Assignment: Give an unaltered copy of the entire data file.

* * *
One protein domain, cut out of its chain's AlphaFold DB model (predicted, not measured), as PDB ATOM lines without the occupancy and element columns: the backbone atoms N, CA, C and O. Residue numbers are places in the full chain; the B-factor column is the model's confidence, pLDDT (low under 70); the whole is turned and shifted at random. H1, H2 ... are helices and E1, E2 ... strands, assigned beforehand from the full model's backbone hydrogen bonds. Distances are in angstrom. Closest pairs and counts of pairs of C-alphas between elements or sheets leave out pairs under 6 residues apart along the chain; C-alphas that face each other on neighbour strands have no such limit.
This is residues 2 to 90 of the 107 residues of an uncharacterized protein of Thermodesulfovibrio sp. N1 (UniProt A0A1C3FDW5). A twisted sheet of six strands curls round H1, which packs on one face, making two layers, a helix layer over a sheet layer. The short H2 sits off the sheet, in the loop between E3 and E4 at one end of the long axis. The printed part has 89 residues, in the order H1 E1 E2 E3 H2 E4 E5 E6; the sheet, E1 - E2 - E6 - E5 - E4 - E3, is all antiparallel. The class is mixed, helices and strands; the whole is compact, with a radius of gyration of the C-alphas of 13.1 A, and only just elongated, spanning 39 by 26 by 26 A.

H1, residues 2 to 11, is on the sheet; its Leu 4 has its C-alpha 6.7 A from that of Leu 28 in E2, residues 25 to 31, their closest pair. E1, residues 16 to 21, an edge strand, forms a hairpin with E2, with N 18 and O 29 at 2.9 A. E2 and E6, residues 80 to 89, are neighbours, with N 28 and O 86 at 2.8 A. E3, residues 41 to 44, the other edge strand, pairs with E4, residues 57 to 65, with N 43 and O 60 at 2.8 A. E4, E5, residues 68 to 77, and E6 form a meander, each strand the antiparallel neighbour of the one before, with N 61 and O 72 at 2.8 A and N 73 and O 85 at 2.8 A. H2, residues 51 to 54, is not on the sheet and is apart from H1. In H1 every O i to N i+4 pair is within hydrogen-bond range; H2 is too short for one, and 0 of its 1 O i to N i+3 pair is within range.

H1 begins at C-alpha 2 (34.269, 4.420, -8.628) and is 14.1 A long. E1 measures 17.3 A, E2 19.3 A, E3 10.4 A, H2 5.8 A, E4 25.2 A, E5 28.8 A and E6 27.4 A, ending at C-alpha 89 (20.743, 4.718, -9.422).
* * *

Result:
One protein domain, cut out of its chain's AlphaFold DB model (predicted, not measured), as PDB ATOM lines without the occupancy and element columns: the backbone atoms N, CA, C and O. Residue numbers are places in the full chain; the B-factor column is the model's confidence, pLDDT (low under 70); the whole is turned and shifted at random. H1, H2 ... are helices and E1, E2 ... strands, assigned beforehand from the full model's backbone hydrogen bonds. Distances are in angstrom. Closest pairs and counts of pairs of C-alphas between elements or sheets leave out pairs under 6 residues apart along the chain; C-alphas that face each other on neighbour strands have no such limit.
This is residues 2 to 90 of the 107 residues of an uncharacterized protein of Thermodesulfovibrio sp. N1 (UniProt A0A1C3FDW5). A twisted sheet of six strands curls round H1, which packs on one face, making two layers, a helix layer over a sheet layer. The short H2 sits off the sheet, in the loop between E3 and E4 at one end of the long axis. The printed part has 89 residues, in the order H1 E1 E2 E3 H2 E4 E5 E6; the sheet, E1 - E2 - E6 - E5 - E4 - E3, is all antiparallel. The class is mixed, helices and strands; the whole is compact, with a radius of gyration of the C-alphas of 13.1 A, and only just elongated, spanning 39 by 26 by 26 A.

H1, residues 2 to 11, is on the sheet; its Leu 4 has its C-alpha 6.7 A from that of Leu 28 in E2, residues 25 to 31, their closest pair. E1, residues 16 to 21, an edge strand, forms a hairpin with E2, with N 18 and O 29 at 2.9 A. E2 and E6, residues 80 to 89, are neighbours, with N 28 and O 86 at 2.8 A. E3, residues 41 to 44, the other edge strand, pairs with E4, residues 57 to 65, with N 43 and O 60 at 2.8 A. E4, E5, residues 68 to 77, and E6 form a meander, each strand the antiparallel neighbour of the one before, with N 61 and O 72 at 2.8 A and N 73 and O 85 at 2.8 A. H2, residues 51 to 54, is not on the sheet and is apart from H1. In H1 every O i to N i+4 pair is within hydrogen-bond range; H2 is too short for one, and 0 of its 1 O i to N i+3 pair is within range.

H1 begins at C-alpha 2 (34.269, 4.420, -8.628) and is 14.1 A long. E1 measures 17.3 A, E2 19.3 A, E3 10.4 A, H2 5.8 A, E4 25.2 A, E5 28.8 A and E6 27.4 A, ending at C-alpha 89 (20.743, 4.718, -9.422).